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Flipping puts the biggest bass in range

The flipping technique accounts for more big bass and tournament wins than any other method.


© St. Petersburg Times, published October 1, 2000

As I flipped the 4-inch crawdad into a reed patch, the grass began to shake. I lowered the rod and jerked hard. The lunker bass on my line swam through the vegetation, the line popping reed stalks. I reached down and lipped the 8-pound beauty.

The flipping technique accounts for more big bass and tournament wins than any other method. Flipping often is called short-line fishing. It is common to be within 20 feet of your target and have less than 20 feet of line out.

A heavy-action rod -- 71/2 to 8 feet long -- matched to a conventional reel with 20-pound line is the most popular combination for flipping. You will be placing your lure in heavy grass, wood or some type of cover and will have to wrestle the bass out. You also will need 3/0 to 5/0 extra-strong worm hooks, an assortment of bullet weights and soft-plastic lures (worms and crawdads).

When rigging your lure, you want a weight heavy enough to penetrate the cover. This ranges from an 1/8-ounce to 1-ounce weight. If you can't get the lure in the cover, it's too light. Next, tie on a 4/0 hook. This is the most popular size, but you may have to adjust to match the size of the lure. I rig a plastic worm or crawdad on the hook Texas style.

To select a color, look at the water. In dark water I use a dark lure, and in clear water I use a translucent lure. I place a rattle in the lure just behind the hook. A rattle can be crucial to getting a bite because the noise helps the bass find your lure in heavy cover.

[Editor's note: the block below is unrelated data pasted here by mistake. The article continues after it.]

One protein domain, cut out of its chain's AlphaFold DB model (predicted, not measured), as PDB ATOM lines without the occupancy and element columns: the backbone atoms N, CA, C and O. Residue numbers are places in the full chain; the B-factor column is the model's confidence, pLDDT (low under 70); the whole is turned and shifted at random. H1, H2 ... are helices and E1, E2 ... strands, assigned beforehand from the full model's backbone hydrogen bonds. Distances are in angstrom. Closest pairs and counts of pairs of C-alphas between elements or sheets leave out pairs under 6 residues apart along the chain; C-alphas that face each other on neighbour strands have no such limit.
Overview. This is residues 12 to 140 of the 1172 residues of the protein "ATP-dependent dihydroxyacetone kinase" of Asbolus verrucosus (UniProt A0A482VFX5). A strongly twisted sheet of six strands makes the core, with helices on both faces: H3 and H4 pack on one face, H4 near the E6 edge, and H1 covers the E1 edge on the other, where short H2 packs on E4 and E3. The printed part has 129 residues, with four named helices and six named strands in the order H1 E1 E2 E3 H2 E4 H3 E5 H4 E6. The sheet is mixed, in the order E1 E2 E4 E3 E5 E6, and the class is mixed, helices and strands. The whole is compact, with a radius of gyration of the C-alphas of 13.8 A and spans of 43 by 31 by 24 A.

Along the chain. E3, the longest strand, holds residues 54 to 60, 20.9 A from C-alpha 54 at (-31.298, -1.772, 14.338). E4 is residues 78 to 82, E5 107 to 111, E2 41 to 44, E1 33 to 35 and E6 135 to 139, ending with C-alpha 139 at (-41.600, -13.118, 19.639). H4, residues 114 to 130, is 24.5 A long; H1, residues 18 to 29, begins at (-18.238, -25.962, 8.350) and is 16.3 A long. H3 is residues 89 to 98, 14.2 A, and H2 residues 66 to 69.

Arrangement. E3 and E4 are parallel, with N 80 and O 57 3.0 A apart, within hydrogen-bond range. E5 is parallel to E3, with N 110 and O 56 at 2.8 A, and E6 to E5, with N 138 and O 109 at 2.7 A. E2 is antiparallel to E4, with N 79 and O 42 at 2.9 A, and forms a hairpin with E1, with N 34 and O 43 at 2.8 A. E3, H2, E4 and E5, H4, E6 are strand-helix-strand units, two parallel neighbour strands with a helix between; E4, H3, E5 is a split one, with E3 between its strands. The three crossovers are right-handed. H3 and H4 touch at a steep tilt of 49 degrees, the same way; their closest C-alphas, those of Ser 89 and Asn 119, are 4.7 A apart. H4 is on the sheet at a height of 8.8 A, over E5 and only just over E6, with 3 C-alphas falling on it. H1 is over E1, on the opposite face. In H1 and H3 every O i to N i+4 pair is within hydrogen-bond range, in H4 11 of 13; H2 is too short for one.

I spray scent on the bait. The scent causes fish to hold the bait longer, giving you a chance to set the hook.

Tighten the drag on your reel. With this technique, there is no give-and-take. If you give the fish line, he will bury in the cover and break you off or spit the hook.

The type of cover you fish will vary from lake to lake and season to season. Hydrilla and coontail moss is the grass most often fished in summer. These grasses form a canopy, which creates good ambush points, provides shade and gives off oxygen. During other times of the year, reeds, boat docks or grass mats may be a better choice. The best way to determine this is to fish a variety of grasses until you find the fish. When flipping, be as quiet as possible. Ease the boat to within 15-20 feet of the cover and hold the rod in your strong hand. Let out a rod's length of line and, with your other hand, pull out about 2 feet of line. Keep the reel in free-spool with your thumb on it. Swing the rod so the lure pendulums toward the cover. When you have the lure where you want it, move the hand with the line toward the reel. This allows the lure to fall into the cover with little disturbance. Always watch the water. A twitch in the line or just a movement of the grass can signify a bite. If you think you have a bite, drop the rod tip low, reel up the slack, set the hook hard and hold on.

Remember, when you're flipping, you're putting your lure where the big bass live. So be patient and persistent, and the rewards will be great.

- Lenny Crispino guides on Lake Tarpon. Call (727) 938-2379.

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